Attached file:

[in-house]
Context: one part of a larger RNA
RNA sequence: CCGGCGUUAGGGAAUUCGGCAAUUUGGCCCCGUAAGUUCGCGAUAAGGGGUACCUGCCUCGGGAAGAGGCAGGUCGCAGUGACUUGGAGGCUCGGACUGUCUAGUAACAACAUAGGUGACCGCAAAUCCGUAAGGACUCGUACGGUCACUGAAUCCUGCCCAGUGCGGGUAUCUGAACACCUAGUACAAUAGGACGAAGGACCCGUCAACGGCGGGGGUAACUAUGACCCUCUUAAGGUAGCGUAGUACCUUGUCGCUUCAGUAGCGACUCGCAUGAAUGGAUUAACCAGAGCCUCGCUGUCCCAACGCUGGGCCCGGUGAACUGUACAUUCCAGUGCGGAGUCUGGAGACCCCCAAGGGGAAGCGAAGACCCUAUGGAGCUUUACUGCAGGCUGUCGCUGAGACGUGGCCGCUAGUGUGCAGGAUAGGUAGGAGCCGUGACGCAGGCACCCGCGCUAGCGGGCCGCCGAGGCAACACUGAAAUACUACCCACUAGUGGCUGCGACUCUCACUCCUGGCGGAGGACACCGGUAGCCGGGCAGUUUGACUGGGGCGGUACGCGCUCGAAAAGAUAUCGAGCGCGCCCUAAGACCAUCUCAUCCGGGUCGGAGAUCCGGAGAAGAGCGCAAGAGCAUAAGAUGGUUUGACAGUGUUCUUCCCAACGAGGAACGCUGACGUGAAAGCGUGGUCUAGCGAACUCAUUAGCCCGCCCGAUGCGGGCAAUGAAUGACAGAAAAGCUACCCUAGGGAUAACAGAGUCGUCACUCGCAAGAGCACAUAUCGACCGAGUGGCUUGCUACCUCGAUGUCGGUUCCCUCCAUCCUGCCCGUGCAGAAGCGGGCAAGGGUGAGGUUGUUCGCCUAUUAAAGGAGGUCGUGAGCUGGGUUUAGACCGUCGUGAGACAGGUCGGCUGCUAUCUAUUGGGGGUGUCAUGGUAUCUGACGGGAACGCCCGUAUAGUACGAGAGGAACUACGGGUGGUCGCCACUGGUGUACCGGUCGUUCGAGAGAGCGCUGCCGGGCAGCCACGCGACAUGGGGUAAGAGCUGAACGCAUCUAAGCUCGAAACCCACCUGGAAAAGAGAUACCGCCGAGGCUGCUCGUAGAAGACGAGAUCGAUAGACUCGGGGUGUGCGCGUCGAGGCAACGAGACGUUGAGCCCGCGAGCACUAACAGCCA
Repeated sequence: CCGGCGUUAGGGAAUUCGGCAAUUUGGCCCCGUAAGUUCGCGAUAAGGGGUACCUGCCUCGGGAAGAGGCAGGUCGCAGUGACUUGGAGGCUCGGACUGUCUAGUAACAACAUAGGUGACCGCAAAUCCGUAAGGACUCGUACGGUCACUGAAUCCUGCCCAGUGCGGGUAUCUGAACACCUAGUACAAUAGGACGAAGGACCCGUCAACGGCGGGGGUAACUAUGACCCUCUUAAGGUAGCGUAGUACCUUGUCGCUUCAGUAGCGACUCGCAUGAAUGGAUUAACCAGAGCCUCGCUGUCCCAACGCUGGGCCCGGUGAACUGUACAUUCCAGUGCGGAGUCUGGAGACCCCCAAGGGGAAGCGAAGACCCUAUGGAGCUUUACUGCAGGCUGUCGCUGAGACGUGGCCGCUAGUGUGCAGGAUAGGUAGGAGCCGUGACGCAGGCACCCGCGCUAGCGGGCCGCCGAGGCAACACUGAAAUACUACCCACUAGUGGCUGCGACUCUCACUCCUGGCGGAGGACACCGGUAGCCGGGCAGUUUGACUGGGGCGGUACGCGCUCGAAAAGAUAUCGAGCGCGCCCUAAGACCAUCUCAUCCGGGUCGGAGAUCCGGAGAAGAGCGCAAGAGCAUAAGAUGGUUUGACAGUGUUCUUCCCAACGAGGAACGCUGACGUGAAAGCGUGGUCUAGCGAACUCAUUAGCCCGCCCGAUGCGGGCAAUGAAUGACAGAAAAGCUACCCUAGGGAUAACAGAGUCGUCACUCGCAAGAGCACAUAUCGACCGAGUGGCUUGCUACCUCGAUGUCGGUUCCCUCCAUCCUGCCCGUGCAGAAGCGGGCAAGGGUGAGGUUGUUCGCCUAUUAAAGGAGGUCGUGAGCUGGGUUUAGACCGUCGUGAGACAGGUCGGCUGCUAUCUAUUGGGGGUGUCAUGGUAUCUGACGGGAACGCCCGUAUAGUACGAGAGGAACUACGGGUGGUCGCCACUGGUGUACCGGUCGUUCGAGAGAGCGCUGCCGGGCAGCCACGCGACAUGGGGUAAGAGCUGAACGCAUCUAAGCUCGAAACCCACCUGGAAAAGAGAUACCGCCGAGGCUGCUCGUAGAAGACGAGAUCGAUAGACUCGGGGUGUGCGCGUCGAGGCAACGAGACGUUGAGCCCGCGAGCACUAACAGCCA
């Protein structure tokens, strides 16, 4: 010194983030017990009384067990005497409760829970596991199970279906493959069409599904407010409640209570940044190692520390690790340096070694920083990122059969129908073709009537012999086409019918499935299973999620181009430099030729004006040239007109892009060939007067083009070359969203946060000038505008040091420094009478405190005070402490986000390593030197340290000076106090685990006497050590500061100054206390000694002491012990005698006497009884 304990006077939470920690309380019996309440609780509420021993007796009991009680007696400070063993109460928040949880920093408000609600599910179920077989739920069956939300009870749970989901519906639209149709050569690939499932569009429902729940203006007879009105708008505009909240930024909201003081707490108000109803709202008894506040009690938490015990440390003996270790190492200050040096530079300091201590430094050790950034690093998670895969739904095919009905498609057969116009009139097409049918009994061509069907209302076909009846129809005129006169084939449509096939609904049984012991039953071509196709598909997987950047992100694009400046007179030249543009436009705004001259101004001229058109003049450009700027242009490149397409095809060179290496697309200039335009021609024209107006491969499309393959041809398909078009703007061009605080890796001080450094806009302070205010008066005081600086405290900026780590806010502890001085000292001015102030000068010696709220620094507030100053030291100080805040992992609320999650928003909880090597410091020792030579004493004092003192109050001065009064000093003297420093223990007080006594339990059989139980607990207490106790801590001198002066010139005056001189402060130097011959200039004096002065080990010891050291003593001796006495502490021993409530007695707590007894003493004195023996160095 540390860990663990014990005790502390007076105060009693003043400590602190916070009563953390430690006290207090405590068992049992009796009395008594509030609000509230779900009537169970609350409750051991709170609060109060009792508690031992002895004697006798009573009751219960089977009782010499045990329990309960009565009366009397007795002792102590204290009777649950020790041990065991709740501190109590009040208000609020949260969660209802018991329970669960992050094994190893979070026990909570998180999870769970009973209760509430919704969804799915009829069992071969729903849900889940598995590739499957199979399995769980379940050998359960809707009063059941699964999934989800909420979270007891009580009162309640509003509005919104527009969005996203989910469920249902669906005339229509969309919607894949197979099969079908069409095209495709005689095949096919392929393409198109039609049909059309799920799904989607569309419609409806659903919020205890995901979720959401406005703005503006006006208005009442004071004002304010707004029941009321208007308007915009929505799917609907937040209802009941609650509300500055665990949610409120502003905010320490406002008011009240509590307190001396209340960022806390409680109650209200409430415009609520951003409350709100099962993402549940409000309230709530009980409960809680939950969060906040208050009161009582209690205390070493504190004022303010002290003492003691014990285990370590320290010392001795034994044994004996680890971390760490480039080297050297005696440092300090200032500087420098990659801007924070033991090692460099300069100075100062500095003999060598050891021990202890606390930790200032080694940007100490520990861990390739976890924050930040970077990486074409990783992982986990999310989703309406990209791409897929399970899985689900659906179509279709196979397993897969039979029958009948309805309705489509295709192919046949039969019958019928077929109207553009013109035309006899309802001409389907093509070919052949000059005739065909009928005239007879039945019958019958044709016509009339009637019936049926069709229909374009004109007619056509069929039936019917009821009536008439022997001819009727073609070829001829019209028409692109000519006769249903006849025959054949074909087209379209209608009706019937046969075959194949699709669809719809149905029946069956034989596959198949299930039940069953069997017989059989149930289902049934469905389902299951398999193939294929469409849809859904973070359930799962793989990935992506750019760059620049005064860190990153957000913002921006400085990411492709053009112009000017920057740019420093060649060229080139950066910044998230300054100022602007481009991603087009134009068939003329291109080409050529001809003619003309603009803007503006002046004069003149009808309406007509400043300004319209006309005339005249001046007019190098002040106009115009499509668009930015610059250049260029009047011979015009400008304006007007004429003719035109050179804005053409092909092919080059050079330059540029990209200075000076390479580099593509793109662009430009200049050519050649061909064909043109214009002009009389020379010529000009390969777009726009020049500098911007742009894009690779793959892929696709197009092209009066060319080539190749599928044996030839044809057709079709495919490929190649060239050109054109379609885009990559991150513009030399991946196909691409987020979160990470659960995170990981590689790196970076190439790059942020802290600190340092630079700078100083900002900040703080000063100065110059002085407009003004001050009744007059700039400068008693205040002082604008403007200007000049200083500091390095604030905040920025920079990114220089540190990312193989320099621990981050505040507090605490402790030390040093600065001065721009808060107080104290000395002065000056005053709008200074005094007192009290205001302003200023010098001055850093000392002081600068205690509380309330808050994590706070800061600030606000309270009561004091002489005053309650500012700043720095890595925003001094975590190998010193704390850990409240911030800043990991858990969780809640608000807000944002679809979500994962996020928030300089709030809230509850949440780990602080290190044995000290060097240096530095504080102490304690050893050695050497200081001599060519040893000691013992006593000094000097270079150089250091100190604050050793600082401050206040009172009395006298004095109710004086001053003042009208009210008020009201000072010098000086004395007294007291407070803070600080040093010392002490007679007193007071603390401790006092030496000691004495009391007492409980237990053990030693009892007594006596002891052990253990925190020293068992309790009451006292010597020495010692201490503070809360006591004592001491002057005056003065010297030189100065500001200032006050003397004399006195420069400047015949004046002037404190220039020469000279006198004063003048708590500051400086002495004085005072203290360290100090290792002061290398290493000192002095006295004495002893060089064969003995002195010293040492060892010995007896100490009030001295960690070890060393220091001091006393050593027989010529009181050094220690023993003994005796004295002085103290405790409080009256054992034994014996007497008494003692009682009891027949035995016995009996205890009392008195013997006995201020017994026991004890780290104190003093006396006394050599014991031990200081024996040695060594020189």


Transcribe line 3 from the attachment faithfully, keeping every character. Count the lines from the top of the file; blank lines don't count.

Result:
RNA sequence: CCGGCGUUAGGGAAUUCGGCAAUUUGGCCCCGUAAGUUCGCGAUAAGGGGUACCUGCCUCGGGAAGAGGCAGGUCGCAGUGACUUGGAGGCUCGGACUGUCUAGUAACAACAUAGGUGACCGCAAAUCCGUAAGGACUCGUACGGUCACUGAAUCCUGCCCAGUGCGGGUAUCUGAACACCUAGUACAAUAGGACGAAGGACCCGUCAACGGCGGGGGUAACUAUGACCCUCUUAAGGUAGCGUAGUACCUUGUCGCUUCAGUAGCGACUCGCAUGAAUGGAUUAACCAGAGCCUCGCUGUCCCAACGCUGGGCCCGGUGAACUGUACAUUCCAGUGCGGAGUCUGGAGACCCCCAAGGGGAAGCGAAGACCCUAUGGAGCUUUACUGCAGGCUGUCGCUGAGACGUGGCCGCUAGUGUGCAGGAUAGGUAGGAGCCGUGACGCAGGCACCCGCGCUAGCGGGCCGCCGAGGCAACACUGAAAUACUACCCACUAGUGGCUGCGACUCUCACUCCUGGCGGAGGACACCGGUAGCCGGGCAGUUUGACUGGGGCGGUACGCGCUCGAAAAGAUAUCGAGCGCGCCCUAAGACCAUCUCAUCCGGGUCGGAGAUCCGGAGAAGAGCGCAAGAGCAUAAGAUGGUUUGACAGUGUUCUUCCCAACGAGGAACGCUGACGUGAAAGCGUGGUCUAGCGAACUCAUUAGCCCGCCCGAUGCGGGCAAUGAAUGACAGAAAAGCUACCCUAGGGAUAACAGAGUCGUCACUCGCAAGAGCACAUAUCGACCGAGUGGCUUGCUACCUCGAUGUCGGUUCCCUCCAUCCUGCCCGUGCAGAAGCGGGCAAGGGUGAGGUUGUUCGCCUAUUAAAGGAGGUCGUGAGCUGGGUUUAGACCGUCGUGAGACAGGUCGGCUGCUAUCUAUUGGGGGUGUCAUGGUAUCUGACGGGAACGCCCGUAUAGUACGAGAGGAACUACGGGUGGUCGCCACUGGUGUACCGGUCGUUCGAGAGAGCGCUGCCGGGCAGCCACGCGACAUGGGGUAAGAGCUGAACGCAUCUAAGCUCGAAACCCACCUGGAAAAGAGAUACCGCCGAGGCUGCUCGUAGAAGACGAGAUCGAUAGACUCGGGGUGUGCGCGUCGAGGCAACGAGACGUUGAGCCCGCGAGCACUAACAGCCA